Discussion focused on the lessons learned and the effectiveness of these actions. Some lessons were that:

  • Greater cooperation is needed to eliminate forced labour from the supply chains
  • Governments have taken some action but more is needed especially on law enforcement
  • Industry-wide codes of conduct are good tools but should be supported more strongly
  • By acting quickly and being thorough in their response, some companies have quelled concerns about working standards.

Mr Krilla provided specific examples of forced labour practices that can have impact on overseas US business operations. In Uzbekistan for example, despite the ban on forced labour, it “still continues in cotton fields and even five star hotels” and more sophisticated techniques are being used to avoid detection. Forced labour in China was an important concern because of the major investments being made there against a backdrop of weak civil society and monitoring infrastructure. Mr Krilla indicated that the best way to combat forced labour, in working with the US government, was to lodge a complaint through the Generalised System of Preferences process.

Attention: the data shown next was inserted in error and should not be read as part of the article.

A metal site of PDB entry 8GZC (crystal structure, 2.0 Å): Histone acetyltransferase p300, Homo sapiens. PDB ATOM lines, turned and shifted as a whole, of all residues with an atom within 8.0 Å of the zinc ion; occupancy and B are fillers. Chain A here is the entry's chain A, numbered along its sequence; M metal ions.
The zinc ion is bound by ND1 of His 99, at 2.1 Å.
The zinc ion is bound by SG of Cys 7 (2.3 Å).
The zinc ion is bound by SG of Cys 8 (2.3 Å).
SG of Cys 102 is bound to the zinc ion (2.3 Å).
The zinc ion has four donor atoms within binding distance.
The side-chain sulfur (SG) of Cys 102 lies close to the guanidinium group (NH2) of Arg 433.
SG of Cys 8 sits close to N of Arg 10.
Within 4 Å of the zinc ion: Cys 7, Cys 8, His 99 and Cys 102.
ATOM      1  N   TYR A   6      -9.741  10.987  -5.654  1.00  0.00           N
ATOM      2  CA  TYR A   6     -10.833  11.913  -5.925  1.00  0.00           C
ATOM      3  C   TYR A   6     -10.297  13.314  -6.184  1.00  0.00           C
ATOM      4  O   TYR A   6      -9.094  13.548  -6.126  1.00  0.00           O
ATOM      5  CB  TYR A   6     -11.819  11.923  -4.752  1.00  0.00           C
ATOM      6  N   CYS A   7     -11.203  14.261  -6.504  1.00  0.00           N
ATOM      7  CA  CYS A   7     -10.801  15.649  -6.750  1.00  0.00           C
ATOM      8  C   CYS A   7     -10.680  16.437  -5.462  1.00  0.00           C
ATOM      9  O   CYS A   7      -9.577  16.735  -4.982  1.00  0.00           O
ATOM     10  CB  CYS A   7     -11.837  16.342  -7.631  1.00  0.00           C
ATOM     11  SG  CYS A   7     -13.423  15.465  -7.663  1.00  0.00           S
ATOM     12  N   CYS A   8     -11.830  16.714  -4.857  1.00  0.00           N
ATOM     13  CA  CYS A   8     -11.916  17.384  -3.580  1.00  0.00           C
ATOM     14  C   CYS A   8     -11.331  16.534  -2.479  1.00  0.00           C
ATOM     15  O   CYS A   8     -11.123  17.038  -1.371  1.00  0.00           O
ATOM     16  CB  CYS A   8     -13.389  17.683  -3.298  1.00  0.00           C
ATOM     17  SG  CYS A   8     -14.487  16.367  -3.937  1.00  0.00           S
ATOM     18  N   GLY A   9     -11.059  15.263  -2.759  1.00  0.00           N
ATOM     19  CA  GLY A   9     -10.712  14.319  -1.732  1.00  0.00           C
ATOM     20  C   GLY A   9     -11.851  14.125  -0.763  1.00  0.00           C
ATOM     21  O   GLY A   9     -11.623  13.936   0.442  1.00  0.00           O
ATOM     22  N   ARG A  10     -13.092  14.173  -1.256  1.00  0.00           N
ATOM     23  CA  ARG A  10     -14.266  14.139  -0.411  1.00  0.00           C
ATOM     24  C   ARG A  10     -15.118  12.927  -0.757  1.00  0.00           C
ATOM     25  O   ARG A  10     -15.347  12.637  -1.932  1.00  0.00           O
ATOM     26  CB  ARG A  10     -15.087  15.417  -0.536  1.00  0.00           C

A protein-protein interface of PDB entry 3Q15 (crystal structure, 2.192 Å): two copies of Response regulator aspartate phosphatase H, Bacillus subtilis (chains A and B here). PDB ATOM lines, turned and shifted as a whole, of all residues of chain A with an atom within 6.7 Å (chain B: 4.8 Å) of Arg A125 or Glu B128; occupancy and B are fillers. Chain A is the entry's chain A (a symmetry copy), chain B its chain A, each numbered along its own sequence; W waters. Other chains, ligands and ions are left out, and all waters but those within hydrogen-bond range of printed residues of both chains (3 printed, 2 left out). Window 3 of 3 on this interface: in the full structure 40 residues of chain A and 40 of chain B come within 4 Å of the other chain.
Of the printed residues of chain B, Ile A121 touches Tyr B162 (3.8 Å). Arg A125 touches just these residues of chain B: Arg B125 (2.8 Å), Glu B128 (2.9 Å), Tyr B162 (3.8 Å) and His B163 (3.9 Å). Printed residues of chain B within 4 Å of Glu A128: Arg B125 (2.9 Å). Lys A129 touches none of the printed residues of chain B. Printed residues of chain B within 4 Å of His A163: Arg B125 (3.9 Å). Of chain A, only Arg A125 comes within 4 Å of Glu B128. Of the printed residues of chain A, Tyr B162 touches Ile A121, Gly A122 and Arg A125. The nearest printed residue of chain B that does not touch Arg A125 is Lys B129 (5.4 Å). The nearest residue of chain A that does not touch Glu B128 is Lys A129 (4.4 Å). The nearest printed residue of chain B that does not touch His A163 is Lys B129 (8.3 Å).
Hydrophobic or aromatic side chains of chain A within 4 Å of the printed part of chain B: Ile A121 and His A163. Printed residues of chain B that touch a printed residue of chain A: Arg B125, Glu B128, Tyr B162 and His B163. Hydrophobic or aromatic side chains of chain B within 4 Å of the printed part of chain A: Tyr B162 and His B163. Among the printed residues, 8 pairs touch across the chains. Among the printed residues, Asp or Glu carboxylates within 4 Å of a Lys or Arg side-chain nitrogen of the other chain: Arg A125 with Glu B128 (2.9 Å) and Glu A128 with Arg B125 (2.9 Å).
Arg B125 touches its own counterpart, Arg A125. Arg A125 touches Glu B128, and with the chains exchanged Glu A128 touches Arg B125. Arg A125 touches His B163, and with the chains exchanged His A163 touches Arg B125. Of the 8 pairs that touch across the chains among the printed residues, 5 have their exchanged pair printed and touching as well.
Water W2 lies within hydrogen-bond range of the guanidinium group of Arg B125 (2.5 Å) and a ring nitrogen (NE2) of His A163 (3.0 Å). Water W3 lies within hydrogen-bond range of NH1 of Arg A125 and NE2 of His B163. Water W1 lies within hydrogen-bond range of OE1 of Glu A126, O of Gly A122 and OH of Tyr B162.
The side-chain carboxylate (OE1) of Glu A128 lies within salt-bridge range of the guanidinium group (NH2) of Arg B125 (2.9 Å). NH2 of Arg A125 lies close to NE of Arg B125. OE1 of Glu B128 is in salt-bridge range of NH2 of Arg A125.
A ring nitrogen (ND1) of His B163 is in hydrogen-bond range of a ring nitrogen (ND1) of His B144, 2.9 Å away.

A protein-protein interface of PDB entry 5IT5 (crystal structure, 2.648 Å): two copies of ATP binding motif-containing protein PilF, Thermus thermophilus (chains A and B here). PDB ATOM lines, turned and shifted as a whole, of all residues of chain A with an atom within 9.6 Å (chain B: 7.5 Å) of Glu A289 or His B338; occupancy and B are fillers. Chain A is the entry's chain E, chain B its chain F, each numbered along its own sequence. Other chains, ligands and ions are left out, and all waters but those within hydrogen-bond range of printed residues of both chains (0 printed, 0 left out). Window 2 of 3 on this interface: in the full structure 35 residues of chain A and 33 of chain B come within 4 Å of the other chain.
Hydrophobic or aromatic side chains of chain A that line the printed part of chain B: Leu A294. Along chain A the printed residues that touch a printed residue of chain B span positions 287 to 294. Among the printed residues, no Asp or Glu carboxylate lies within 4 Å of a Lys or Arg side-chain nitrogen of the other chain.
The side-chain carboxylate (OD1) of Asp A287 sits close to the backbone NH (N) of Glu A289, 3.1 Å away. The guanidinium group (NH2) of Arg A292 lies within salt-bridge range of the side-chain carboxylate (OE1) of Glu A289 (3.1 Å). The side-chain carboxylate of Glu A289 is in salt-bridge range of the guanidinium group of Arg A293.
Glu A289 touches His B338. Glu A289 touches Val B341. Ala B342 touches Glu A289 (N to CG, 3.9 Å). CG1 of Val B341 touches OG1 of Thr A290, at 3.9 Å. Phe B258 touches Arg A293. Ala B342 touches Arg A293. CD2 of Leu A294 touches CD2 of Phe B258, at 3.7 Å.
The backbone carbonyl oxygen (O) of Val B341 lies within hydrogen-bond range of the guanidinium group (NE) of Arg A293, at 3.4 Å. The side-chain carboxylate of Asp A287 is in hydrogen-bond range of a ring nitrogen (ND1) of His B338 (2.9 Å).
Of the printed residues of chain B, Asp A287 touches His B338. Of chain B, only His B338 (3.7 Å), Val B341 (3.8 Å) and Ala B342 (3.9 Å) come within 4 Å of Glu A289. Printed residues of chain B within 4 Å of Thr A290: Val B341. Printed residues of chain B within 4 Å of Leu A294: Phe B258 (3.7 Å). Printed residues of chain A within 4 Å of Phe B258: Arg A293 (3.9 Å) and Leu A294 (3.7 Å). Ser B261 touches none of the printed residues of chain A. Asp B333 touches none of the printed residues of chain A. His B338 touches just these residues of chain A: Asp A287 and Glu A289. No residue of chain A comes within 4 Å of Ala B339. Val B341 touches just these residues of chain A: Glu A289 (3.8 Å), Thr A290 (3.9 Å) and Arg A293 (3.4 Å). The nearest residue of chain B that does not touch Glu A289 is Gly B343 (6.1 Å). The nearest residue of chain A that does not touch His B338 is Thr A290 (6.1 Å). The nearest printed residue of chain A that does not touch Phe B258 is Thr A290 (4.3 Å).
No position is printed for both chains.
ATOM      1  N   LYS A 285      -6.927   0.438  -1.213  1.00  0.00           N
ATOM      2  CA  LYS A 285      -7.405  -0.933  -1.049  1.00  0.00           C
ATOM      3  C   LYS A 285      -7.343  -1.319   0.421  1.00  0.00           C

Mr Krilla pointed to AGOA, Caribbean Basin Initiative and US bilateral trade agreements and to their labour clauses which request respect for core labour standards. He encouraged business to contact the Labour Officers in US Embassies and to raise concerns if they see labour abuses. Corporate social responsibility should not seek to replace the rule of law and “the U.S. Department of State supports multi-stakeholder initiatives to eliminate sweatshops”.

Mr Kanzer reiterated that forced labour issues in a business supply chain have recently risen in importance. He questioned the assumptions by Milton Friedman, almost 40 years ago, that the role of corporations is essentially to make profits for shareholders with no place for social responsibility as a business function. He asked whether Mr. Friedman would feel the same today, knowing the risks to a business that forced labour presented.